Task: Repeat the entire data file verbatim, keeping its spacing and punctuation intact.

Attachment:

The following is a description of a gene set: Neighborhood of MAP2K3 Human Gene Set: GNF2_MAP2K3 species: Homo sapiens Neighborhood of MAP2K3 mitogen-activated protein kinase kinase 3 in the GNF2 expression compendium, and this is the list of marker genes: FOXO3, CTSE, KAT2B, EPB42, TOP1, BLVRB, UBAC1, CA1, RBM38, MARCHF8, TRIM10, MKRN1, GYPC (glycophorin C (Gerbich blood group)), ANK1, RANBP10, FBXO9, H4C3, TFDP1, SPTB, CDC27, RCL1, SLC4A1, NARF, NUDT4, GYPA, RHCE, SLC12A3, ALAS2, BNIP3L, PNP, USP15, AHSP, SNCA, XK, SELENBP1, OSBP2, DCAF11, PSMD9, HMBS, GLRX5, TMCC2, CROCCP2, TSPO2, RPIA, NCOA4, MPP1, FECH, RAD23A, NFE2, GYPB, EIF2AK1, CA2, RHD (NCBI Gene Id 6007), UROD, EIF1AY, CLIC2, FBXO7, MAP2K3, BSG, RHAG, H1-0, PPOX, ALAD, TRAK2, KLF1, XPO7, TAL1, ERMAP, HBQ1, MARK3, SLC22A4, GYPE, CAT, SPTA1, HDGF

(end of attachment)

The following is a description of a gene set: Neighborhood of MAP2K3 Human Gene Set: GNF2_MAP2K3 species: Homo sapiens Neighborhood of MAP2K3 mitogen-activated protein kinase kinase 3 in the GNF2 expression compendium, and this is the list of marker genes: FOXO3, CTSE, KAT2B, EPB42, TOP1, BLVRB, UBAC1, CA1, RBM38, MARCHF8, TRIM10, MKRN1, GYPC (glycophorin C (Gerbich blood group)), ANK1, RANBP10, FBXO9, H4C3, TFDP1, SPTB, CDC27, RCL1, SLC4A1, NARF, NUDT4, GYPA, RHCE, SLC12A3, ALAS2, BNIP3L, PNP, USP15, AHSP, SNCA, XK, SELENBP1, OSBP2, DCAF11, PSMD9, HMBS, GLRX5, TMCC2, CROCCP2, TSPO2, RPIA, NCOA4, MPP1, FECH, RAD23A, NFE2, GYPB, EIF2AK1, CA2, RHD (NCBI Gene Id 6007), UROD, EIF1AY, CLIC2, FBXO7, MAP2K3, BSG, RHAG, H1-0, PPOX, ALAD, TRAK2, KLF1, XPO7, TAL1, ERMAP, HBQ1, MARK3, SLC22A4, GYPE, CAT, SPTA1, HDGF